Self-Regulation in a Simultaneous, Multiple-Goal Environment

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Virginia Tech

The present study sought to extend goal-setting research by examining the nature of individuals' self-regulation with respect to performance goals while pursuing multiple, simultaneous goals. It was proposed that goal revision and effort allocation would be influenced by goal-performance discrepancies (GPD), causal attributions for factors affecting performance, self-efficacy, and rate of progress toward task goals. Results indicated that GPDs predicted goal revision direction and magnitude, and that controllability attributions moderated the GPD – revision relation. GPD size determined prioritization between tasks, as did self-efficacy. Mixed results were found for self-efficacy moderating the relation between GPD size and task prioritization. Rate of progress toward a task goal generally predicted prioritization between tasks and the amount of exerted effort within a single task. Although many results were not in the anticipated form, they still fit with modern theoretical frameworks associated with work motivation. Implications and suggestions for future research are discussed.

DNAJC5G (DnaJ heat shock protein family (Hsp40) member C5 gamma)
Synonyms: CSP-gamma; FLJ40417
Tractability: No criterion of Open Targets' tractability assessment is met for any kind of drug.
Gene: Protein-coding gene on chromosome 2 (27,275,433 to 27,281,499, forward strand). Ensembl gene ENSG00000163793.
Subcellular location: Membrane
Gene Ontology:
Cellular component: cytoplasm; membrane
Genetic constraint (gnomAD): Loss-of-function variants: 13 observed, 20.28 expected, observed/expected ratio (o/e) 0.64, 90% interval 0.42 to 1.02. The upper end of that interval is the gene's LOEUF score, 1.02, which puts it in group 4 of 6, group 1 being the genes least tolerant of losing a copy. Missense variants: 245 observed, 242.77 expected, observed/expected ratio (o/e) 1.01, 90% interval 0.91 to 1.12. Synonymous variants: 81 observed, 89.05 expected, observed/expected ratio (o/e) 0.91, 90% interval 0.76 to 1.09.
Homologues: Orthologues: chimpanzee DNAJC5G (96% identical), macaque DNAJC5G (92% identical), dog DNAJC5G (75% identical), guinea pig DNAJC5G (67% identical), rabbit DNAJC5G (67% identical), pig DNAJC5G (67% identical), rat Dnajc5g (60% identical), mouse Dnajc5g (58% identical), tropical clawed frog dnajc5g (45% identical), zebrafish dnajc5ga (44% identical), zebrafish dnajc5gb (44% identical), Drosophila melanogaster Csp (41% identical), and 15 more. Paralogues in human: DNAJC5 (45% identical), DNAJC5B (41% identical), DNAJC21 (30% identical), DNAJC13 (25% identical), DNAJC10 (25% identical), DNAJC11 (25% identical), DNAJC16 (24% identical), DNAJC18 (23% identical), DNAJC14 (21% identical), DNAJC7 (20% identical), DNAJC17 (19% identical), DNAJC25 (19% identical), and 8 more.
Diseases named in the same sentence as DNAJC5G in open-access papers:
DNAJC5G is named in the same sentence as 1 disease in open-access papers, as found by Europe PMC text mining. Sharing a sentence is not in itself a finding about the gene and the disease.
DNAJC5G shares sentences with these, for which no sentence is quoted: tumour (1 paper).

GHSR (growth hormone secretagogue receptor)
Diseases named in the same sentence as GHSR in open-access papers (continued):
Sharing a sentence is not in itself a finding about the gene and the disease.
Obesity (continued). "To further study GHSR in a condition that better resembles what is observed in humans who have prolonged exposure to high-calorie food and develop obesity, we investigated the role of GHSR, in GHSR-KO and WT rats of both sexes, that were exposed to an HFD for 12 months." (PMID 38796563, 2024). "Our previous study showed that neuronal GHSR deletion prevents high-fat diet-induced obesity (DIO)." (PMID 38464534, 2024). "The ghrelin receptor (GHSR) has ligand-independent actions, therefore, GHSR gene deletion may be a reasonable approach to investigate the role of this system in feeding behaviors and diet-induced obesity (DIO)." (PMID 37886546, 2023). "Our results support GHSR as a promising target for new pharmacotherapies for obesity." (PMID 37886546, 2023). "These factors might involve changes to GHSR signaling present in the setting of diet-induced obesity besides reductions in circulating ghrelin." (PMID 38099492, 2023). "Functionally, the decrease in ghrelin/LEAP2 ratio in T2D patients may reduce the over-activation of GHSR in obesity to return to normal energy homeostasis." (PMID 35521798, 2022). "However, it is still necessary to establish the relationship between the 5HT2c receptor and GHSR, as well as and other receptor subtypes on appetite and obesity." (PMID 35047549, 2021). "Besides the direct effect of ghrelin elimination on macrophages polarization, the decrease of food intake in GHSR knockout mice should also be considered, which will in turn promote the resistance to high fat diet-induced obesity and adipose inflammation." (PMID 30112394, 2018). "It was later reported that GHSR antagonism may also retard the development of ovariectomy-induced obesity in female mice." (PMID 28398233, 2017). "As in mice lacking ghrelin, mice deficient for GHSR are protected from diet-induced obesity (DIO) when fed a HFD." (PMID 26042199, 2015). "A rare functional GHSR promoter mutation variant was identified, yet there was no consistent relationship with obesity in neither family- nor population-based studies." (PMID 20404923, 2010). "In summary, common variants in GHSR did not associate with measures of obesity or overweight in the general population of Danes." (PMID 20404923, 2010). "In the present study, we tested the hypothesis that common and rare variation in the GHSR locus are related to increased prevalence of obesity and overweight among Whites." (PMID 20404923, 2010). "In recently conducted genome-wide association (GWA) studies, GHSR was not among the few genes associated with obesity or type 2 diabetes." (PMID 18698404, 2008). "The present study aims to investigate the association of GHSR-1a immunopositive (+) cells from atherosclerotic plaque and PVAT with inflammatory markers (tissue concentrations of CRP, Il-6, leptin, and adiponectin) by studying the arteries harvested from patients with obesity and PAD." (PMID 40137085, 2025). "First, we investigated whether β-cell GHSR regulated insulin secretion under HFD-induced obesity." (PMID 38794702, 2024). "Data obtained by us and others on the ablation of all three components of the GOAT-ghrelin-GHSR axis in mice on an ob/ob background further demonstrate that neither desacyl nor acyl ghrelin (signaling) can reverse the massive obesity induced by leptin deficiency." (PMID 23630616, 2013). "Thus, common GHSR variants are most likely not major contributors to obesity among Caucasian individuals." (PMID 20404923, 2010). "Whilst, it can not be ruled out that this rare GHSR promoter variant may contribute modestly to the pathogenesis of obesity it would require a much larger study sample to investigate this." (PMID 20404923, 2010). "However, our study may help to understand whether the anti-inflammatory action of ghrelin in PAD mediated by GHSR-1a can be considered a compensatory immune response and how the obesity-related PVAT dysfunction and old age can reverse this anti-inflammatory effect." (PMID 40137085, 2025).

pooled time series, work motivation, goal revision, self-regulation, multiple goals, simultaneous goals